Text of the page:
As part of the sustainable procurement survey, participating organizations are asked to estimate the percentage of administrative and technical tenders in which sustainability considerations were incorporated. Administrative tenders are considered to relate to the procurement of office needs such as paper, computers and furniture, while technical tenders correspond to the procurement of project–related needs that are not administrative (see graph below). Please note, these two categories are general descriptions and do not correspond to the taxonomy of the UNSPSC.

    Total cost of ownership

    Total cost of ownership is defined as the sum of all recurring and one-time costs over the full life span of a good, service, structure or system. It includes the purchase price, installation costs, operating costs, maintenance and repair costs and the remaining residual or salvage value at the end of ownership or its useful life.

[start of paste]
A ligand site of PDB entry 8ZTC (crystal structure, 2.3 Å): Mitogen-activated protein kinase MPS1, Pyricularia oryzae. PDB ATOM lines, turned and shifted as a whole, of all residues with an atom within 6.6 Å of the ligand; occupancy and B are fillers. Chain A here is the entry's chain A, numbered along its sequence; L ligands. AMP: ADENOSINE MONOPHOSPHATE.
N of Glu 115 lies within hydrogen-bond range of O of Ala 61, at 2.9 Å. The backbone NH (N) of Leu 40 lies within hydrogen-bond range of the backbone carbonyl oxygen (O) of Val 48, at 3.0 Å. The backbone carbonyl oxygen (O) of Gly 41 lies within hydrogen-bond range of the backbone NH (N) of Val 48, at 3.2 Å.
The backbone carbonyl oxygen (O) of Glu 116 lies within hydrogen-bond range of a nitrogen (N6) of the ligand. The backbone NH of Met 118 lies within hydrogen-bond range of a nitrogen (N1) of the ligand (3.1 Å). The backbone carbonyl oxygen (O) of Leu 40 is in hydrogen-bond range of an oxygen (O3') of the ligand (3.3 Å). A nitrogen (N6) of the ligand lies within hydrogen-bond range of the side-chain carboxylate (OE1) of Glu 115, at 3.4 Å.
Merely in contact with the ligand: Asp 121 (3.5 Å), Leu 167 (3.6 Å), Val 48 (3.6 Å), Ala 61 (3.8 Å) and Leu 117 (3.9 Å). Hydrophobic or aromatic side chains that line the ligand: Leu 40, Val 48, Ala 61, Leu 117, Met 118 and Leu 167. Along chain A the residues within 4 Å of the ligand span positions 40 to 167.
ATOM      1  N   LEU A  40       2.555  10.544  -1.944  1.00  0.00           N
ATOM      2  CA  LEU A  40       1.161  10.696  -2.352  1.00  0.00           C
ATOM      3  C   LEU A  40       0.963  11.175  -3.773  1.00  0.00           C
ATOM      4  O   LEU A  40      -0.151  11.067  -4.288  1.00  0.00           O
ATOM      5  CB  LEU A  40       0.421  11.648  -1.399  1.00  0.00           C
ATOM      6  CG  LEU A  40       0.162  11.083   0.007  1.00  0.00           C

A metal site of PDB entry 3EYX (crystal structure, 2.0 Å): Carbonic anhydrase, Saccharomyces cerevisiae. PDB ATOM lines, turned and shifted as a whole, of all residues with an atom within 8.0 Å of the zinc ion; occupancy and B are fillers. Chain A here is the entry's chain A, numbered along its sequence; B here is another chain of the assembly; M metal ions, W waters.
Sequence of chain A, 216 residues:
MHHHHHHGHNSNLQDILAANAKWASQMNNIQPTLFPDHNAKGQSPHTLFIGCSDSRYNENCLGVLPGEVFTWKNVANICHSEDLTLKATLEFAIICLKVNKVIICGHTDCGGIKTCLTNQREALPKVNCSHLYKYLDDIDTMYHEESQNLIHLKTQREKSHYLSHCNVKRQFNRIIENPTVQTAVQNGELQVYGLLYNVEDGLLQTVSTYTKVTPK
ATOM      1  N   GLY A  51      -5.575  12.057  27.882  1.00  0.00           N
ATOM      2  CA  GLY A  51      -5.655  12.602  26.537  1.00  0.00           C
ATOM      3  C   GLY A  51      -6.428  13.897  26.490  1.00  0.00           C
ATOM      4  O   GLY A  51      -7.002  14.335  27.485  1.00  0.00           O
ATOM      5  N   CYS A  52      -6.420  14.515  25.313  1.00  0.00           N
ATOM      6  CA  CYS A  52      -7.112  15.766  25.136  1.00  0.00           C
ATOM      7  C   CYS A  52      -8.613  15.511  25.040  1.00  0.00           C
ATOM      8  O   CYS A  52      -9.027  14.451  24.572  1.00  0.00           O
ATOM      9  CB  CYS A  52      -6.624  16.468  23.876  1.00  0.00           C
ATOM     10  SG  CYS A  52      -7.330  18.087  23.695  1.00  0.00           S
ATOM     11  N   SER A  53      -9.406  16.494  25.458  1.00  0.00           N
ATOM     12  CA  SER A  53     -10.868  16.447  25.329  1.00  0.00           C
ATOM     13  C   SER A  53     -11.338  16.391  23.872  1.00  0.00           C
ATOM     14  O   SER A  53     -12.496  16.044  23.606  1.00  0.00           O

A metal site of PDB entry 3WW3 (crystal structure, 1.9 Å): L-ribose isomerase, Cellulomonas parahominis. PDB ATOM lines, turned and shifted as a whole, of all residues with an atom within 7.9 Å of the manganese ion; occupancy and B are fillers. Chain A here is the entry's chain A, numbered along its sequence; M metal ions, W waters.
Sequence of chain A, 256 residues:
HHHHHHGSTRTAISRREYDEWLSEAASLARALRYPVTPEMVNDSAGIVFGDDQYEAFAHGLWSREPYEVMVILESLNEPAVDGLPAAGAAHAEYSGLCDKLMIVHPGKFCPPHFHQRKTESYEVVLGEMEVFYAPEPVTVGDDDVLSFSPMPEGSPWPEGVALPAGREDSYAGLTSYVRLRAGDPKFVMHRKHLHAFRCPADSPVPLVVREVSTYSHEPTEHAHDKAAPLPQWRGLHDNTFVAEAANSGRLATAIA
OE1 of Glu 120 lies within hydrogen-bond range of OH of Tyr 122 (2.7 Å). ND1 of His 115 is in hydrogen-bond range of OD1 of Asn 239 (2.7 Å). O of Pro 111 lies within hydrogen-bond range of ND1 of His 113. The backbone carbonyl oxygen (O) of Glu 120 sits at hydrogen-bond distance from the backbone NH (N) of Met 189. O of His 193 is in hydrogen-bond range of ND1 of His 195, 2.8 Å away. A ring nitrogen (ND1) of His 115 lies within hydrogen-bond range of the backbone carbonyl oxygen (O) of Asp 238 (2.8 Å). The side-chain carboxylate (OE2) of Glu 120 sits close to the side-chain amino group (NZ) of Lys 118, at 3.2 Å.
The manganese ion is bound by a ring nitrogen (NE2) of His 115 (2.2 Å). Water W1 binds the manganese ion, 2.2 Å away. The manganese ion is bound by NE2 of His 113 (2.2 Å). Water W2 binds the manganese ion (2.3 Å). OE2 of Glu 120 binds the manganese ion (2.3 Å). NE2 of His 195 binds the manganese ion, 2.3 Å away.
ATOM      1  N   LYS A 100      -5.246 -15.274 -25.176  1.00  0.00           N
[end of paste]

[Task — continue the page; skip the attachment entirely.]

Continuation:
• The Annual Statistical Report on United Nations Procurement is produced by UNOPS on behalf of the United Nations. More information 


  • Sustainable procurement integration in the procurement process

    Sustainability considerations can be incorporated into different stages of the procurement process. The sustainable procurement survey for the ASR concentrates on three areas of interest: sustainability criteria in requirements definitions, total cost of ownership in the financial evaluation, and sustainability aspects in contract terms.


  • Sustainable procurement outlook

    All survey questions taken together provide an outlook on what activities participating organization plan to implement throughout the coming year in order to advance sustainable procurement considerations in their operations.

     


  • Internal capacity development

    Providing training and developing internal capacity in sustainable procurement can be important enablers for organizations to successfully integrate sustainability considerations into their procurement processes. UN organizations regularly undertake and organize training sessions on sustainable procurement for their personnel or make other investments to enhance their internal capacity on sustainable procurement.